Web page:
By Gaya Travel on February 21, 2013
A walk down memory lane: KK (Kota Kinabalu) Heritage Walk
The KCC1M is back again with more interesting places. This time, the Kembara Cuti-Cuti 1Malaysia (KCC1M) programme was held in Sabah from the 20th until the 23rd of December 2012 uncovered places that are sure to excite travelling enthusiasts, backpacking buddies and nature lovers!
Gaya Travel Magazine collaborated closely with the Domestic Marketing Division of Tourism Malaysia, Tourism Malaysia Sabah Office and Sabah Tourism Board and received generous sponsorship from Malaysia Airlines and Starbucks Malaysia. The entire trip was eye-opening and insightful.
Kota Kinabalu Heritage Walk was launched by Sabah Tourism Board Chairman, Tengku Datuk Dr. Zainal Abidin on the 22nd of March 2005 and has been receiving positive feedbacks from travellers all over the world. KK Heritage Walk is an interesting and a unique way to learn about the history of Sabah’s capital city in a truly experiential and interactive way.
It is a big loss to those who come all the way to Sabah without having any knowledge about its history. Led by a professional heritage guide, visitors will get the chance to discover the hidden histories and historical sites that takes them down memory lane.
The delegates of KCC1M Sabah started off their journey by having a traditional tea break at the classic Muzium Kopitiam. This museum cum coffee shop offers extensive menu list that serves fusion, Western and Malaysian fare. They then walked along the town of Kota Kinabalu, also affectionately known as KK. The duration of the actual walk, beginning from Padang Merdeka, takes approximately two hours and a half, accompanied by the guide’s interesting narratives on the pre-war, post war and post-independence eras of Kota Kinabalu.
Kota Kinabalu Heritage Walk covers the Atkinson Clock Tower, Australia Place, Malaysia Monument, North Borneo War Memorial and Gaya Street, among others. It not only provides information about the history of East Malaysia, but also covers the country’s historical relations with Britain,
Australia and New Zealand, which troops once contributed towards defending the British-occupied territories in Malaya and Borneo. We interestingly learned that the site where Muzium Kopitiam is located was once the base camp for the Australian regiment. After completing the walk, each guest received a cap and a booklet as souvenirs and reminders of the experience.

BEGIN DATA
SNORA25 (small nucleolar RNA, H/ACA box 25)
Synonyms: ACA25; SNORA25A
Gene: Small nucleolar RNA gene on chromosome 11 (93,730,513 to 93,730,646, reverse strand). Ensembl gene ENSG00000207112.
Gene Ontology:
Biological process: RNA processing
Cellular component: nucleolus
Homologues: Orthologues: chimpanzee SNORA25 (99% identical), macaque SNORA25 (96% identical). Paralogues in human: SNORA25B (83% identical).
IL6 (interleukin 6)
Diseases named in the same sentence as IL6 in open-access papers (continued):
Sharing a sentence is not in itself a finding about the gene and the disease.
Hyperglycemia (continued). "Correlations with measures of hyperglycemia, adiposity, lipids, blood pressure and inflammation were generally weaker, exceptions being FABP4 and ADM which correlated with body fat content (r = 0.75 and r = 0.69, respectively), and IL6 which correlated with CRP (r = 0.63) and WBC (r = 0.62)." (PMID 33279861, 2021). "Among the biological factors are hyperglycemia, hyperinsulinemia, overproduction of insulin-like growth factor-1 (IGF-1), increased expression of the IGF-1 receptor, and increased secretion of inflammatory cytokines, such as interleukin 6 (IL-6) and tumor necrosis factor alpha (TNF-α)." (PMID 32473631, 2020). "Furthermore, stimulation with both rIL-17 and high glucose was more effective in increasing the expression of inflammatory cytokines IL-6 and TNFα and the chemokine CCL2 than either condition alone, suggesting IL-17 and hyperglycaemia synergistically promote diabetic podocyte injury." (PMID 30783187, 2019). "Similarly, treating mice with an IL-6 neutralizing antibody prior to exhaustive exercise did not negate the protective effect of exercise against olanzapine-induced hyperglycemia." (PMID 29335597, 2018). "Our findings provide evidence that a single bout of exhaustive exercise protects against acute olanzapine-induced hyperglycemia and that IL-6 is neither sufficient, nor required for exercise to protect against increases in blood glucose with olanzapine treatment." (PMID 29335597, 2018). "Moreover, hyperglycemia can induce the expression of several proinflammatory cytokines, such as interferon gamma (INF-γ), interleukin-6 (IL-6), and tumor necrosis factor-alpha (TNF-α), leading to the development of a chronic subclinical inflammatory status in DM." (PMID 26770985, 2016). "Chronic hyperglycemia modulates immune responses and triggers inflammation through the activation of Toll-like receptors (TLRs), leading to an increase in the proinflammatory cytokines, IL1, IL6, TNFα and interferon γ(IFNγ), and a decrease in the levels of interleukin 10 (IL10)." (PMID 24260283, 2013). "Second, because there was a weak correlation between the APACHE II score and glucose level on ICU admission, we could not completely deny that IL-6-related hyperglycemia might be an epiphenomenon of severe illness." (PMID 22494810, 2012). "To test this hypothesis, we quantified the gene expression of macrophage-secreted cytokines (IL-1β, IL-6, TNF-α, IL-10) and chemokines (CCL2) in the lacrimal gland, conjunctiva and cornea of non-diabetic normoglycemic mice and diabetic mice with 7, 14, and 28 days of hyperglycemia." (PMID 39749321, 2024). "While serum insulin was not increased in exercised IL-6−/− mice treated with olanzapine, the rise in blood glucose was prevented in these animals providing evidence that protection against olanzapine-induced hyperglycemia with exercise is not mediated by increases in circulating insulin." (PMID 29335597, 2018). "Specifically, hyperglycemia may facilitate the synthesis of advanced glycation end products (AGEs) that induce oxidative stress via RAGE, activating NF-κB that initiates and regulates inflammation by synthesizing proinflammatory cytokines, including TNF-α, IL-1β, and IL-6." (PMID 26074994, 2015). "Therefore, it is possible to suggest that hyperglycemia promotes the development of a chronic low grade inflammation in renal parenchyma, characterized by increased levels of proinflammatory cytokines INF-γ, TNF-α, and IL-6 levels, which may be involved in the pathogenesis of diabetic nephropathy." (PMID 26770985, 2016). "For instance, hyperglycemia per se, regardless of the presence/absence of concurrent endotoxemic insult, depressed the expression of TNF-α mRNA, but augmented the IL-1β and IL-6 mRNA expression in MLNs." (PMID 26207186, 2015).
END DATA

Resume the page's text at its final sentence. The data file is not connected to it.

KK Heritage Walk is held every Tuesday and Thursday beginning at 9:00 a.m., starting at Muzium Kopitiam. The walk can also be organised on any other day except Sunday through prior arrangement and with the minimum participation of four persons.
Culture and nature, all in one place: MARI MARI CULTURAL VILLAGE
Sabah has always fascinated visitors from the world over due to the fascinating cultures of its natives and its wild flora and fauna. To learn a great deal about Sabah’s unique ethnic groups, visitors are always welcomed to visit Mari-Mari Cultural Village, located in Kionsom, Inanam.
This is the place where visitors have the chance to interact with and witness the lifestyle of Sabah’s various indigenous communities all in one area. It exudes the feeling that visitors have stepped into Sir Arthur Conan Doyle’s The Lost World. As visitors enter the Mari-Mari Cultural Village, they will be greeted by a well secured and safe suspension bridge that runs across a river.
After touring this green haven, our first stop was the Dusun traditional house. The Dusun people form the largest community in Sabah. Here, we were shown the household tools and items used during the olden days. There were also demonstrations on the making of tapai (wine made out of fermented rice) and cooking using bamboo. We then toured around the Rungus longhouse, which has shorter stilts than Dusun’s, where we witnessed fire-starting demonstration without using a match or lighter.
We then proceeded to the Lundayeh house to see the demonstration of ropes and vests being produced traditionally from tree bark. Afterwards we went to the Bajau House and were served with sweet and crunchy crackers called jala, accompanied by hot yet refreshing pandan juice. Exploring the Bajau traditional house required us to climb high and steep steps.
By the time we reached into house’s main area, we were amazed by its colourful decor and antiques. Visitors are able to take memorable photos in one corner of the house that has been turned into a bridal parlour.
The next longhouse, which was Murut’s, gave us a shock of our lives when out of nowhere Murut warriors garbed in traditional attire suddenly barged on us and screamed, then they inspected us, re-enacting Murut’s ancient ways on how they reacted to anybody they did not know who entered their village.
Once they see that we were harmless, the Muruts then greeted us traditionally by the Chief and warriors, who showed us how to use the blowpipe,which is similar to archery, except that the dart is aimed and launched by blowing it through a long tube. Inside their traditional house, there is a lansaran (a springy floor that acts like a trampoline made out of coiled rattan) that can hold up to six or seven adults at any one time, allowing visitors to jump as high as possible to retrieve the prize that is hanged on the four-metre high ceiling.
Mari-Mari Cultural Village admission fees for Malaysians are RM110 and RM140 for children and adults respectively, while non-Malaysians need to pay RM140 and RM160 for children and adults respectively.Our trip to Sabah would not have been complete if we did not visit this cultural village.